ATLANTA -- Inconsistent raw supply and a lack of automated technology are two major stumbling blocks for processors on the road to bringing precut fruit into supermarkets.
At a packed-house session of the International Fresh-cut Produce Association's convention here, an international panel of speakers acknowledged that the precut fruit business, despite all the hype, still has a long way to go before catching up to its older and highly successful sibling, precut vegetables.
"The question used to be, 'Where's the beef?' Now, it's 'Where's the fruit?' " said Chris Nelson, executive vice president of Ready Pac Produce, Irwindale, Calif. and president of the company's fruit division.
"We're all talking about it, but there's been very little to show for it yet in the marketplace," said Nelson, who moderated the panel session.
Some projections peg all precut produce, including fruit and vegetables, as growing to a $19 billion industry by the year 2000, from about $5 billion now, he said. "I think it's going to be hard to make those kinds of projections."
New products are needed to drive the category, and fruit would fit the bill.
"Just as our growth has come from innovation and new products to this point, future growth is going to have to come from fresh-cut fruit, for one," he said.
Fresh-cut fruit products are available today, but the melon slices, fruit salads and other items out there are generally done in the back rooms of supermarkets.
"What we bring to the party are going to be labor savers," he said. "We've got to drive the cost out of that category, and we've got to give retailers true labor savers. If we can provide them with fresh-cut products, that's going to free labor up for the front of the stores," he said. However, a caveat to that progress is the need for automation at the processor level, which is an expensive proposition, he said.
"It's a chicken and egg problem. We can't take on any more business because we're not making any money. We're not making any money because we're not automated, and we're not automated because we're not doing enough business. That vicious circle is a hard problem to solve," he said.
Ready Pac faces another challenge in trying to smooth out the supply chain, Nelson said, using the off-season melon deal as an example.
"We got so spoiled, being in California and being no more than a few hours away from our supplies and raw materials," he explained.
"Jumping into fruit, we hit the winter time in December, and I flew down to Honduras," where Ready Pac sources melons. "I turned my watch back 50 years." The problem was that the conditions there were primitive compared to U.S. agriculture standards, he said. In fact, lack of automation and inconsistent supply has kept at least one regional processor, Prema Pak, Smyrna, Tenn., from expanding its retail base.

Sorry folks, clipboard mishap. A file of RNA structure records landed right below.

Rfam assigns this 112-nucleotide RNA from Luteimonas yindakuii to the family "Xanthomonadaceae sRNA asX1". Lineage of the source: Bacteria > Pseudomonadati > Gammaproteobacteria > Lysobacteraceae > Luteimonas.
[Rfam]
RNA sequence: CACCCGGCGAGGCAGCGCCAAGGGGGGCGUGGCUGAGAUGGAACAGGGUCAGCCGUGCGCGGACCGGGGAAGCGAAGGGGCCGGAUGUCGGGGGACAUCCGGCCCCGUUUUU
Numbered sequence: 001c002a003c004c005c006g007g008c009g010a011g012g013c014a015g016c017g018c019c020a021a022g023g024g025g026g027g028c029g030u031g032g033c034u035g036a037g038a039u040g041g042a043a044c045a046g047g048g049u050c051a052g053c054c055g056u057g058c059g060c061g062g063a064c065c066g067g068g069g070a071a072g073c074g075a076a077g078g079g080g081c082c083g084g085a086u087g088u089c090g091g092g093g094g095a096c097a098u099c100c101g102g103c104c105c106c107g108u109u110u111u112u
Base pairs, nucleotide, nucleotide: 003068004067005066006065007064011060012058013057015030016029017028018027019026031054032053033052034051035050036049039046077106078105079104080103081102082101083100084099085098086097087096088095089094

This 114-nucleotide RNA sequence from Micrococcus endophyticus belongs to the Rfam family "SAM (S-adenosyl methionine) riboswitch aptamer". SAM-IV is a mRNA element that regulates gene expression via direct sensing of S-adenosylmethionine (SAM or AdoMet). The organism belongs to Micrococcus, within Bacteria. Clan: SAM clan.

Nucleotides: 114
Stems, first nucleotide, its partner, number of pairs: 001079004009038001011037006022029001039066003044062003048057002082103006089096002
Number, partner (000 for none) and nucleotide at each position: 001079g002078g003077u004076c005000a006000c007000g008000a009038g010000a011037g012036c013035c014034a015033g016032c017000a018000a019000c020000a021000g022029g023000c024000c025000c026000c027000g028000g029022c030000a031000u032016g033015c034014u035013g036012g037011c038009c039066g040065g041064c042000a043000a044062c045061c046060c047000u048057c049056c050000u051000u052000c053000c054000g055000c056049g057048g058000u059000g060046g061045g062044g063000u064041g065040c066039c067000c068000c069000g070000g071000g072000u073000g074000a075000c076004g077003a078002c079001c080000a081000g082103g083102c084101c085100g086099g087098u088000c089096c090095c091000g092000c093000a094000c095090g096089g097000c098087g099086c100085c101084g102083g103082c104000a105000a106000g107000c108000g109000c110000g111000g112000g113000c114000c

"The response to our retail program has been exceptional," said Leigh Rainey, marketing director for Prema Pak. "We receive calls weekly for new business, but we've maximized our capacity."
Prema Pak is supplying 175 Kroger Co. stores in the South with its "Heart Garden" line of precut fruit.
"A tremendous learning curve was necessary for the development of our fresh fruit program," said Rainey. "Product specifications were determined in theory, but almost impossible to accomplish in today's melon market. "The melon market is geared towards grocery expectations, with the outward appearance and smell. It is not concerned with how large the inside cavity of the melon is, or the taste and sweetness factor," she said. Sourcing is no cakewalk either, she said. "Off-shore melons have been another problem. With the volatility of pricing and the varying raw quality, we had a very large learning curve on this type of procurement," she said. Processing equipment has been yet another challenge. "As with vegetables in the beginning, fruit equipment was almost nonexistent. We started our program by hand-cutting, and just now are beginning to see equipment come into the mainstream," she said. After dealing with those obstacles, processors still need to convince shoppers that precut fruit is worth the added expense, she said. Prema Pak tried working with several consumer focus groups to ensure the company was offering the right products, the right packaging and the right price.
"Consumers gave us their ideas of what they thought were the proper price points for product lines," she said. "Now, without scaring you, I will say it was far less than what is needed to make any money at this."
To Rainey, that signals a problem with the perception of value. "We need a large amount of consumer education. We feel we are definitely getting the hard-core convenience shopper, but to get the majority of the retail population, we will need to educate and show the value of the product," she said. In Europe, meanwhile, price is still an issue despite the market's longer history of processing fresh produce for retail use, according to two international panelists at the session.
Michel Bicheron, a partner in the processing company Scalime, based in France, and also president of Alimentec, a technical society, warned that quality is still not up to snuff. "The average product is of decent, but only average, quality. It is not super yet," he said. "How much more can we ask the consumer to pay for fresh-cut fruit?"
To help ensure quality, French fruit processors have voluntarily reduced the shelf life of their products, he said.